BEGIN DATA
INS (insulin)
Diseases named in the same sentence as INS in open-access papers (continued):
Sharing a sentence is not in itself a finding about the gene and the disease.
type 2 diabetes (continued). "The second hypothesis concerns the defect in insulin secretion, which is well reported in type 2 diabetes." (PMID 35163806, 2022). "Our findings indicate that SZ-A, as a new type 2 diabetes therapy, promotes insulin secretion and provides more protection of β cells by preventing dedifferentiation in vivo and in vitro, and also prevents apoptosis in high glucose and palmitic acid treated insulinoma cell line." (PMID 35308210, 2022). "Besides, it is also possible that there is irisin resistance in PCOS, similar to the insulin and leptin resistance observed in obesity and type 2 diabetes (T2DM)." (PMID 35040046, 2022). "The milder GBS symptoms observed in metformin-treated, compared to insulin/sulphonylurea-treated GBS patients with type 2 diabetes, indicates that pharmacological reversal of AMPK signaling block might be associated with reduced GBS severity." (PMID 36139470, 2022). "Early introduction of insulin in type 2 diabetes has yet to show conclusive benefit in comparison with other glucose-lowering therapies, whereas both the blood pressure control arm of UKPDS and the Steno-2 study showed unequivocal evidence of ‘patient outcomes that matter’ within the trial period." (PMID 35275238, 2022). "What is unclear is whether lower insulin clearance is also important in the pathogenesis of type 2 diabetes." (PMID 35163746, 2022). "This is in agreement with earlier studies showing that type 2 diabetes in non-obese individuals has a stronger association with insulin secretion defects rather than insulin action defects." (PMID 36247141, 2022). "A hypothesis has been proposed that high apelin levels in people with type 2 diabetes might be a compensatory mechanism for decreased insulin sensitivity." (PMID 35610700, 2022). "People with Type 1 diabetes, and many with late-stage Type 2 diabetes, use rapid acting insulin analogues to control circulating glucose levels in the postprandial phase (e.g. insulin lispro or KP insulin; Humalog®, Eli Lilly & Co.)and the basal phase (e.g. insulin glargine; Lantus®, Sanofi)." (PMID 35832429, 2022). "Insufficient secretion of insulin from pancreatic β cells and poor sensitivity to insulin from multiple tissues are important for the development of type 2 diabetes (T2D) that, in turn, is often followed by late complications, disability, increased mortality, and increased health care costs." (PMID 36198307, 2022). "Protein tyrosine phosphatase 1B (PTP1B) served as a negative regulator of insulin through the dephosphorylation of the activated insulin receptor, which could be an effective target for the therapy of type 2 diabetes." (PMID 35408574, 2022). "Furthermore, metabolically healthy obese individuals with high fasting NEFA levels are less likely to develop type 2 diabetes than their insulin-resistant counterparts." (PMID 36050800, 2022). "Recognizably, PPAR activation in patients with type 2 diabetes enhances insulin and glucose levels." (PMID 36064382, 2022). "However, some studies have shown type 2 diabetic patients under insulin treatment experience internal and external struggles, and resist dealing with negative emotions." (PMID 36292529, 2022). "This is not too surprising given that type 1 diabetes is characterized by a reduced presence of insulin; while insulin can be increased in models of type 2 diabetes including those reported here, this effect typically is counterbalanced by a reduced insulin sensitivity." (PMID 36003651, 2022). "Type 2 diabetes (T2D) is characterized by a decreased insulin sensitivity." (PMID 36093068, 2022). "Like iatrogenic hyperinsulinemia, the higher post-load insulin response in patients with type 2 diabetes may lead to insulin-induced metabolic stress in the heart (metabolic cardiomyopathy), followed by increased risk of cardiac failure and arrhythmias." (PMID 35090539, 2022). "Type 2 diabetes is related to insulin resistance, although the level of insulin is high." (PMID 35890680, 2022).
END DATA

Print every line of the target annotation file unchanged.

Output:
INS (insulin)
Diseases named in the same sentence as INS in open-access papers (continued):
Sharing a sentence is not in itself a finding about the gene and the disease.
type 2 diabetes (continued). "The second hypothesis concerns the defect in insulin secretion, which is well reported in type 2 diabetes." (PMID 35163806, 2022). "Our findings indicate that SZ-A, as a new type 2 diabetes therapy, promotes insulin secretion and provides more protection of β cells by preventing dedifferentiation in vivo and in vitro, and also prevents apoptosis in high glucose and palmitic acid treated insulinoma cell line." (PMID 35308210, 2022). "Besides, it is also possible that there is irisin resistance in PCOS, similar to the insulin and leptin resistance observed in obesity and type 2 diabetes (T2DM)." (PMID 35040046, 2022). "The milder GBS symptoms observed in metformin-treated, compared to insulin/sulphonylurea-treated GBS patients with type 2 diabetes, indicates that pharmacological reversal of AMPK signaling block might be associated with reduced GBS severity." (PMID 36139470, 2022). "Early introduction of insulin in type 2 diabetes has yet to show conclusive benefit in comparison with other glucose-lowering therapies, whereas both the blood pressure control arm of UKPDS and the Steno-2 study showed unequivocal evidence of ‘patient outcomes that matter’ within the trial period." (PMID 35275238, 2022). "What is unclear is whether lower insulin clearance is also important in the pathogenesis of type 2 diabetes." (PMID 35163746, 2022). "This is in agreement with earlier studies showing that type 2 diabetes in non-obese individuals has a stronger association with insulin secretion defects rather than insulin action defects." (PMID 36247141, 2022). "A hypothesis has been proposed that high apelin levels in people with type 2 diabetes might be a compensatory mechanism for decreased insulin sensitivity." (PMID 35610700, 2022). "People with Type 1 diabetes, and many with late-stage Type 2 diabetes, use rapid acting insulin analogues to control circulating glucose levels in the postprandial phase (e.g. insulin lispro or KP insulin; Humalog®, Eli Lilly & Co.)and the basal phase (e.g. insulin glargine; Lantus®, Sanofi)." (PMID 35832429, 2022). "Insufficient secretion of insulin from pancreatic β cells and poor sensitivity to insulin from multiple tissues are important for the development of type 2 diabetes (T2D) that, in turn, is often followed by late complications, disability, increased mortality, and increased health care costs." (PMID 36198307, 2022). "Protein tyrosine phosphatase 1B (PTP1B) served as a negative regulator of insulin through the dephosphorylation of the activated insulin receptor, which could be an effective target for the therapy of type 2 diabetes." (PMID 35408574, 2022). "Furthermore, metabolically healthy obese individuals with high fasting NEFA levels are less likely to develop type 2 diabetes than their insulin-resistant counterparts." (PMID 36050800, 2022). "Recognizably, PPAR activation in patients with type 2 diabetes enhances insulin and glucose levels." (PMID 36064382, 2022). "However, some studies have shown type 2 diabetic patients under insulin treatment experience internal and external struggles, and resist dealing with negative emotions." (PMID 36292529, 2022). "This is not too surprising given that type 1 diabetes is characterized by a reduced presence of insulin; while insulin can be increased in models of type 2 diabetes including those reported here, this effect typically is counterbalanced by a reduced insulin sensitivity." (PMID 36003651, 2022). "Type 2 diabetes (T2D) is characterized by a decreased insulin sensitivity." (PMID 36093068, 2022). "Like iatrogenic hyperinsulinemia, the higher post-load insulin response in patients with type 2 diabetes may lead to insulin-induced metabolic stress in the heart (metabolic cardiomyopathy), followed by increased risk of cardiac failure and arrhythmias." (PMID 35090539, 2022). "Type 2 diabetes is related to insulin resistance, although the level of insulin is high." (PMID 35890680, 2022).